Health Life

Moving toward accessible healthcare for all in sub-Saharan Africa

Credit: CC0 Public Domain

Achieving universal access to healthcare is a key development priority and a major target of the UN’s Sustainable Development Goal 3. The COVID-19 pandemic has only reinforced this urge. A rapid development and expansion of public, affordable healthcare infrastructure is particularly crucial in sub-Saharan Africa. In the region, communicable diseases are the first cause of death, infant mortality rates are above five percent, and lengthy journeys to healthcare facilities undermine the accessibility to basic healthcare for millions. At least one sixth of the population lives more than two hours away from a public hospital and one in eight people is no less than one hour away from the nearest health center.

The team of researchers from the RFF-CMCC European Institute on Economics and the Environment (EIEE), Catholic University of Milan, Fondazione Eni Enrico Mattei and Decatab recently published in PNASProceedings of the National Academy of Sciences a study that provides a comprehensive planning-oriented, inequality-focused analysis of different types of healthcare accessibility in sub-Saharan Africa based on a state-of-the-art georeferenced database of public .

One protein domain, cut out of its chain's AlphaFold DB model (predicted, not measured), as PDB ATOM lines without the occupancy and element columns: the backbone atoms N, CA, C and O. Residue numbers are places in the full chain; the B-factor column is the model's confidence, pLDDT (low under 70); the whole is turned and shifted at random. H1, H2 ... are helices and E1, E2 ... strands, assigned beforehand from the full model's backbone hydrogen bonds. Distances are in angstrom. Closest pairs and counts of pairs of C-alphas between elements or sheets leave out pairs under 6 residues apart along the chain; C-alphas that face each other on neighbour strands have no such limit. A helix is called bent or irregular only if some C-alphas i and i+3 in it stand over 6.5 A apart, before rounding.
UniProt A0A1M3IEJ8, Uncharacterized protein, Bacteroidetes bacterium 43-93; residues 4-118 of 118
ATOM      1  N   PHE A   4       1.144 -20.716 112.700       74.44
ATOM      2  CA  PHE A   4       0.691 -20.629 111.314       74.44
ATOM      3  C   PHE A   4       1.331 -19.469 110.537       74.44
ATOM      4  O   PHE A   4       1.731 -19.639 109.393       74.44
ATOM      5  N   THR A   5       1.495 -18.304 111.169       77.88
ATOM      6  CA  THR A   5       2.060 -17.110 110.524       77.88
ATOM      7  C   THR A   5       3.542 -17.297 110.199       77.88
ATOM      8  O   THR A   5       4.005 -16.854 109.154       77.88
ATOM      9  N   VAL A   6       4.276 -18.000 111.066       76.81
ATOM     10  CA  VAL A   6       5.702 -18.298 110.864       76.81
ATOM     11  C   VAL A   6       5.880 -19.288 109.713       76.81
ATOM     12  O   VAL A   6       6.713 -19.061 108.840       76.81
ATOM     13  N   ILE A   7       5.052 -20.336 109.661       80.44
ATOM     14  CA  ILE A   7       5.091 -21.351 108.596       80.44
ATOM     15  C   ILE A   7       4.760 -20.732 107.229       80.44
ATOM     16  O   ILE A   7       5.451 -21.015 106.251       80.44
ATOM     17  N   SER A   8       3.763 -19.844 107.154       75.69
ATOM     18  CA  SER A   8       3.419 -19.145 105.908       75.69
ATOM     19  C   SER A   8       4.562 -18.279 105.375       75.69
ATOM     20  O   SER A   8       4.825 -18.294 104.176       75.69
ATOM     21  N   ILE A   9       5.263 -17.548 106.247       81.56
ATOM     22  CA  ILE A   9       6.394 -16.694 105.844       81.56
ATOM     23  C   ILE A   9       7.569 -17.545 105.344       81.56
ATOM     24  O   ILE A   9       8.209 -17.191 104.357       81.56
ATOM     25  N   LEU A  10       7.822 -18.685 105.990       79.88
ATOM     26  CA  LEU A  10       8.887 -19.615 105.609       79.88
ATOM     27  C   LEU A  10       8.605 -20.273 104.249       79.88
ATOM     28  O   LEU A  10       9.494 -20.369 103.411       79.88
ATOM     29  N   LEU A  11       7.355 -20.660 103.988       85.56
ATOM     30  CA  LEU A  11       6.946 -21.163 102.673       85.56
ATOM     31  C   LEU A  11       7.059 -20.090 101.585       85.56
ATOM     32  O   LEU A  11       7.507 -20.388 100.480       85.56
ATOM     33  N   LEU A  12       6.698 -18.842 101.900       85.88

Researchers, among them Soheil Shayegh, scientist at the RFF-CMCC European Institute on Economics and the Environment (EIEE), elaborate a strategy to efficiently abate the measured inequalities based on a geospatial optimisation algorithm which identifies the optimal location of future healthcare facilities of different tiers based on the projected distribution of the population of each country by 2030 in order to satisfy the conditions of SDG 3 targets.

“We were able to devise a spatial optimization framework to identify the optimal location and required bed capacity of public healthcare facilities in the region to ensure universal accessibility by 2030,” explains Giacomo Falchetta, Research Fellow at FEEM and at the Catholic University of Milan and lead author of the study. “The